Does anyone remember Drivers Ed? No? Me neither. For some reason, all I retained from two weeks of classes in high school was the part about "velocitation," or "the phenomenon caused by driving for long periods at high speeds." You'll have been in the car on a road trip, driving at 80 for the last eight hours, and when you exit the highway onto a smaller road you have a tendency to drive at about 60 mph, and it feels like 10. Sadly, this is the one piece of driving knowledge that does not come in handy here. Because if you drive for a long period of time at high speed you will end up in an ocean.

So needless to say, I had to prepare a little to take the UK Driving Theory test. It includes such common sense questions as:

"When approaching a zebra crossing where there is a child in a wheelchair attempting to cross, do you A) accelerate and swerve around them, B) honk your horn and use your bumper to nudge them to the other side, or C) slow down and prepare to stop?"
(The answer is B. No wait, I mean C.)

But it also asks stuff that involves memorization:

"If it's freezing and rainy and you are traveling at 60 mph in a car with a camping caravan attached, how many metres stopping distance do you need to allow?"
(The answer is 146. But the real question is, who are these idiots who are going camping in the freezing rain? And the answer to that is: English people, in summer.)

There is also a part of the test called "Hazard Perception." You view a series of videos of different road scenes taken from the point of view of the driver, and you are asked to click the mouse when you see a hazard. But be warned! If you click too soon, it won't count. And if you click too late, it also won't count. And if you click too much, you score an automatic zero. So it's not so much a test of "perceiving hazards" as it is one of "controlling neurotic behavior."  One of mine showed a horse that dances out into the middle of a country lane in front of the vehicle. Aha! A Hazard! Click. Wait, did I do that too soon? Click. Crap. Now I might be too late. Click. Click. You clicked too many times and scored a zero for this clip. Fuck.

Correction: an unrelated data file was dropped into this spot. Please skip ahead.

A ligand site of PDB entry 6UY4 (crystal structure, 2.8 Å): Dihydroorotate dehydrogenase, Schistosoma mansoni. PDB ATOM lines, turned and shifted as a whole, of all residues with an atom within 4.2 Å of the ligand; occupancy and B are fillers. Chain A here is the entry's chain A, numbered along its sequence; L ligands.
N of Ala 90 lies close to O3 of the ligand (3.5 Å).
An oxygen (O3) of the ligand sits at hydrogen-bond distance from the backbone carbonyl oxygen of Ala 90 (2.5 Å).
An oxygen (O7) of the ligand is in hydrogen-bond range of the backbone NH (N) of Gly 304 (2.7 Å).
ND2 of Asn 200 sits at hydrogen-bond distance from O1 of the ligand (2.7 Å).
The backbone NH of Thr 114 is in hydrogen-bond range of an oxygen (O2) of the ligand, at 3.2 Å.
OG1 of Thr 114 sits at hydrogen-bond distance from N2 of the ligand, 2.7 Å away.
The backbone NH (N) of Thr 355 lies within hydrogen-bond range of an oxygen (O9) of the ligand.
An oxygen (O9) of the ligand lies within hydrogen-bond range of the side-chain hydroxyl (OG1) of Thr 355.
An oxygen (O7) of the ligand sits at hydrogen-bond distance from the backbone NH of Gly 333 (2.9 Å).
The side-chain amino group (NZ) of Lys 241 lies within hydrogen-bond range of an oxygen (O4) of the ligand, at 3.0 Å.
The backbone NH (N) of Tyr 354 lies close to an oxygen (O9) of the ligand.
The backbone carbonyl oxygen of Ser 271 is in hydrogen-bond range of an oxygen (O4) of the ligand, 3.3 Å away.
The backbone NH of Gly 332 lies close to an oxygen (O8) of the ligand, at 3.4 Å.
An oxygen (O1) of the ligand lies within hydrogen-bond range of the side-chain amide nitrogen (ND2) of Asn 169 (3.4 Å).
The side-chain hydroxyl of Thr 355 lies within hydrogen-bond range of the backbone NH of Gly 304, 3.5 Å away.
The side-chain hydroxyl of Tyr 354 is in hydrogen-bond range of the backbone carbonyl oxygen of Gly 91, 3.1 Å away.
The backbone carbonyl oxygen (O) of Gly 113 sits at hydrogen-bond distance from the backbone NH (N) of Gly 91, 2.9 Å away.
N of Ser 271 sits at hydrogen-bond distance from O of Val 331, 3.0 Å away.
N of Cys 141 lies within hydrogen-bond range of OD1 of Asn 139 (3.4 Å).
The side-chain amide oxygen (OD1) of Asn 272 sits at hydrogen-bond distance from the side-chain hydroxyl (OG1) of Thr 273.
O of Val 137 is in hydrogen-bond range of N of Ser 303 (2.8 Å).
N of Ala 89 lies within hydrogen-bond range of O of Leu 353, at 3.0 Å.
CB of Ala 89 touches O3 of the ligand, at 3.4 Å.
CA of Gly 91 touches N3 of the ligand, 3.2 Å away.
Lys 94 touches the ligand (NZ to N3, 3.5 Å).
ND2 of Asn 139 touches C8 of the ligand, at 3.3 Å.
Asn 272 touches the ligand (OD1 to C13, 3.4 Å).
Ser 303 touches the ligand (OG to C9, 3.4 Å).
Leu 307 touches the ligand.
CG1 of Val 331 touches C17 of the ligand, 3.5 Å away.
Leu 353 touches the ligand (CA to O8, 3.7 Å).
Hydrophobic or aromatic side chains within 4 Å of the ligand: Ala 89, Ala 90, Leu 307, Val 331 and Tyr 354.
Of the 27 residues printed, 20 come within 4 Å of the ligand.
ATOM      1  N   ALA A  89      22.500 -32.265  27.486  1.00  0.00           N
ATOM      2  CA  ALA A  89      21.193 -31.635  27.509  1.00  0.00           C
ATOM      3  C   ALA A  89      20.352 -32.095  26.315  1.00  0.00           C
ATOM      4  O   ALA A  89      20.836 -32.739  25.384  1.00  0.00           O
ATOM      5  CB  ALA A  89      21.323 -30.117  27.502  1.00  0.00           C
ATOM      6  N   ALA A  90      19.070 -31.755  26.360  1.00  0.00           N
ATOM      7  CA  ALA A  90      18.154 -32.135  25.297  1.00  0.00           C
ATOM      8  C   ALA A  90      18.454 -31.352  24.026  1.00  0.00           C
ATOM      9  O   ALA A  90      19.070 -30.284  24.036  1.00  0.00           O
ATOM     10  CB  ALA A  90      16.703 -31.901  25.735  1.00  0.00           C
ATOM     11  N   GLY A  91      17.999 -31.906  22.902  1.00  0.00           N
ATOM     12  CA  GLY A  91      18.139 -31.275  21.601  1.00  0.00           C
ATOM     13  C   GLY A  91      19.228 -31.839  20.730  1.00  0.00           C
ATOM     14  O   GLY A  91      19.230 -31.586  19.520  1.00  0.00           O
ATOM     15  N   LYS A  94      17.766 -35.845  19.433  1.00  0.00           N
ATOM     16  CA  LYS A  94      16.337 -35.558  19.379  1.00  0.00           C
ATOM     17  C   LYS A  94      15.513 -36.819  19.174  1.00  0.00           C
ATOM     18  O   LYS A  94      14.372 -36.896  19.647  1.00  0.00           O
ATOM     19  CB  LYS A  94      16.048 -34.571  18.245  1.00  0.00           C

Thankfully I managed to get it together enough to squeak by with a Pass. So next it was on to....

Test Two: Life in the UK

This is an exam designed to test your knowledge of....Life in the UK. This includes:

The Changing Role of Women
The Regions of Britain
Migration to Britain
Customs and Traditions
How the United Kingdom is Governed

And more. 

Now. I have been living here for two years and am married to an British citizen. I have navigated the school system so far and have been a part of a house buying process. I speak fluent English. (Or American. Whatever.) And after almost eight years across the pond, I consider myself fairly educated about European living. But if I had not bought all the study materials and spent some quality time taking practice tests, I would be on a boat back to Washington.

Seriously, that test was not easy. And I'm pretty sure that if they did a pop quiz for current UK citizens you would find a lot of people failing. A quango? Nope, no clue. The year Guy Fawkes did his blowing up Parliament thing? Sorry. The percent of people who own homes in the UK? Couldn't tell you.

Now, I get the importance of demonstrating a good understanding of the country you wish to permanently reside in, but this seems like it might be taking it a little far, particularly for people whose English isn't quite fluent. I sat and waited for my results with butterflies in my stomach, convinced I hadn't passed (probably because of all the stupid questions about the various European regulatory bodies.) Luckily, I again squeaked by. At least it's a pass/no-pass system and not based on Grades, because I think I must be a full-on D student at the moment. Don't tell my parents.

Both these tests required that you memorize a lot of information and spit it back out. And in my case, forget it immediately afterward. There is no chance I can both care for my children, remembering to do homework/change diapers/bring in PE kit, AND retain the stopping distances/population percentages, so I spent both mornings before the exams ignoring my kids and frantically memorizing shit before heading into the tests with a panicky look in my eye. Like "Can we please get this business started because I have a very limited time before all these useful facts start leaking out of my brain OMG HURRY UP LET'S GO ALREADY I HAVE TO GET HOME AND MAKE A BEE COSTUME."

Now I can focus on the upcoming Practical Driving exam (Wait, you want me to drive on the LEFT?! HAHAHAHA!) (Husband says not to make that joke) and my Indefinite Leave to Remain visa interview. Husband and I will be going in together to prove that we are real, married couple, armed with various important pieces of paperwork and a video of us bickering. As long as they don't ask me what the difference is between the European Council and the European Parliament, I'll be fine. Maybe I can impress them with my knowledge of velocitation. The UK is lucky to have me.